Corbett was the first to attempt to delineate a possible strategy for a maritime power engaged in war with a superior continental power. We, therefore, also have with Corbett the beginning of a maritime strategy for continental wars, both in this hypothesis and in some subsequent theories. He reined in those maritime thinkers who had taken the bit in their teeth after Mahan’s work in tending to portray sea power as an end in itself. Corbett insisted that the importance of sea power lay in its ability to influence history only so far as it could affect the course of continental wars; it could not affect the course of history by itself.

Corbett also stressed the importance of raids in force along the coast, even though they be unsuccessful, as a means of diverting enemy strength from the main theatre of land operations. He was the first maritime strategist to think seriously about the direct contribution that maritime strategy could make to a land war. It has been suggested that as Jomini influenced Mahan, Corbett was influenced by the most brilliant writer on military affairs—Clausewitz, even though Clausewitz had nothing to contribute to the conduct of wars at sea.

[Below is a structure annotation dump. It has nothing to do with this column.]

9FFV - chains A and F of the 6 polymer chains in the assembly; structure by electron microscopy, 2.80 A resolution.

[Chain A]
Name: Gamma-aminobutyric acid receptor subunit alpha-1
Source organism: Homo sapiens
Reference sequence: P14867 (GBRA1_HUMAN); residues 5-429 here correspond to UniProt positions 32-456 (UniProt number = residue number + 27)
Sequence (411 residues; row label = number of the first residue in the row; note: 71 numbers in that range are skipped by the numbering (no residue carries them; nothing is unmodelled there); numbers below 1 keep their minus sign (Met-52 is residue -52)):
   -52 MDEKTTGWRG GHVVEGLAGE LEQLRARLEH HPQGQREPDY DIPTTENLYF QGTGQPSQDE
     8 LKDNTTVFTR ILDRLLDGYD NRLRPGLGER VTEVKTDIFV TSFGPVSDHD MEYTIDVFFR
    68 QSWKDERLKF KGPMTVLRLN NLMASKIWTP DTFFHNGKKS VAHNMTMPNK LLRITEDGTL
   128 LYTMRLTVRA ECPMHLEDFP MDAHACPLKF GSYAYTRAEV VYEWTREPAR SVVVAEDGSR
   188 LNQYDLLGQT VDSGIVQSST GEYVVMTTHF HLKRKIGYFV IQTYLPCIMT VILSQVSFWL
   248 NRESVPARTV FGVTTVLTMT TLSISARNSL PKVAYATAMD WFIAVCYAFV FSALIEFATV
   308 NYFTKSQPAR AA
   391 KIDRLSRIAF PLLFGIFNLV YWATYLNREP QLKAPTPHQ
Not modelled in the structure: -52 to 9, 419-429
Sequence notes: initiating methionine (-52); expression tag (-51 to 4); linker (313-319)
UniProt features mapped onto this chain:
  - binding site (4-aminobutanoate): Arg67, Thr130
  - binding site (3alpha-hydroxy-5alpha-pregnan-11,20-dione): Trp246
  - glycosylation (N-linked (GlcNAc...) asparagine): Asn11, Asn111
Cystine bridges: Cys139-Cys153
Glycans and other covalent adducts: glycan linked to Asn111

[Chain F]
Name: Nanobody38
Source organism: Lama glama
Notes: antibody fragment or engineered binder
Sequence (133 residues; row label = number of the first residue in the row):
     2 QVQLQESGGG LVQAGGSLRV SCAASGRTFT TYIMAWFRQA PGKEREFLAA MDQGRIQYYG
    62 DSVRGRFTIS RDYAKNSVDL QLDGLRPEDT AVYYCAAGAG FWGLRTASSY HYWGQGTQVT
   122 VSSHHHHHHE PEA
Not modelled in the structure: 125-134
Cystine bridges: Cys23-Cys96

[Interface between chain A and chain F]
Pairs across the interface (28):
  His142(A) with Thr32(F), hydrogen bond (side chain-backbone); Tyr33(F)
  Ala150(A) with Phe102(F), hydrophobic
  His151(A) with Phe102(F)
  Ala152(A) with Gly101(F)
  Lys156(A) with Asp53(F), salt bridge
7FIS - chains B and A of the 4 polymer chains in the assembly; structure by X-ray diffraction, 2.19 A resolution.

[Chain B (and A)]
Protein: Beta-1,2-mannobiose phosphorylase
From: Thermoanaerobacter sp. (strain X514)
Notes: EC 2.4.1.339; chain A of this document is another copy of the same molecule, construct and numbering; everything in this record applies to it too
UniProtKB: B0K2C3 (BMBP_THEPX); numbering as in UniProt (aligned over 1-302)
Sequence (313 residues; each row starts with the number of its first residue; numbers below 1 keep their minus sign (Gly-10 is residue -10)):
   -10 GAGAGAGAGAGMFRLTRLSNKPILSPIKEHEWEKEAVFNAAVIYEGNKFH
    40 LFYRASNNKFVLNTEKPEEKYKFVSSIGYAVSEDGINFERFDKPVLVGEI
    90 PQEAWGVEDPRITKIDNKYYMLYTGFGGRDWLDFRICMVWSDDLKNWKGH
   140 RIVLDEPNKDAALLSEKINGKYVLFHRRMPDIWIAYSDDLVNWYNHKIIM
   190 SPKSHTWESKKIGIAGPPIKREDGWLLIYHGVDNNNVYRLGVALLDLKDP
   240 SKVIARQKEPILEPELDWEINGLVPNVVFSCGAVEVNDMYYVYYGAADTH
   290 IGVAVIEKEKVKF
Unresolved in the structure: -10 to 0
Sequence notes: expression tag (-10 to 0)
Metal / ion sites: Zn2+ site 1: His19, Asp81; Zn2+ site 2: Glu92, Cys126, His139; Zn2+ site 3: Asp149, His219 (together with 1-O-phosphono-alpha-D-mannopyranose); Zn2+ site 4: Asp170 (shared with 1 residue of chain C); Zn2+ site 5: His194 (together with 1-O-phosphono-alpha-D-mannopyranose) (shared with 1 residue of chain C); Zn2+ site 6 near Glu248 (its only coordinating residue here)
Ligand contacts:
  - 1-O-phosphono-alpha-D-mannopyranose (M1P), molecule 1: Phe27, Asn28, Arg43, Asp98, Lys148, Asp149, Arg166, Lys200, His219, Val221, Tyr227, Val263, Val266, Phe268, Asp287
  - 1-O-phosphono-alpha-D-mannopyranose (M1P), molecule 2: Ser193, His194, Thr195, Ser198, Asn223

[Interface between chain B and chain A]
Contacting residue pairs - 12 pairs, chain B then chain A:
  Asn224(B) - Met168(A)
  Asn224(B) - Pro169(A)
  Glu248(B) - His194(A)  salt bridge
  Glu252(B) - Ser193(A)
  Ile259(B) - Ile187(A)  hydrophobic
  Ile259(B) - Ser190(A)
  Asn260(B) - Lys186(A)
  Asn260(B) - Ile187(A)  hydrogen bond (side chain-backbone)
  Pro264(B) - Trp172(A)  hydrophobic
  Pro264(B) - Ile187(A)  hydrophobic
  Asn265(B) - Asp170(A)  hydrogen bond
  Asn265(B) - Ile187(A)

It is interesting to compare the course of some of the actions in World War II with the maritime strategy suggested by Corbett. When an indignant naval officer suggested at Dunkirk that the same effort in sealift could have been expended in taking reinforcements to Dunkirk instead of taking troops off the beaches, a navy/maritime strategist retorted that Dunkirk was the best thing that had happened to Britain, as the Germans would be forced to fight a maritime war instead of the British army sacrificing another generation of young men in a protracted land war on the continent.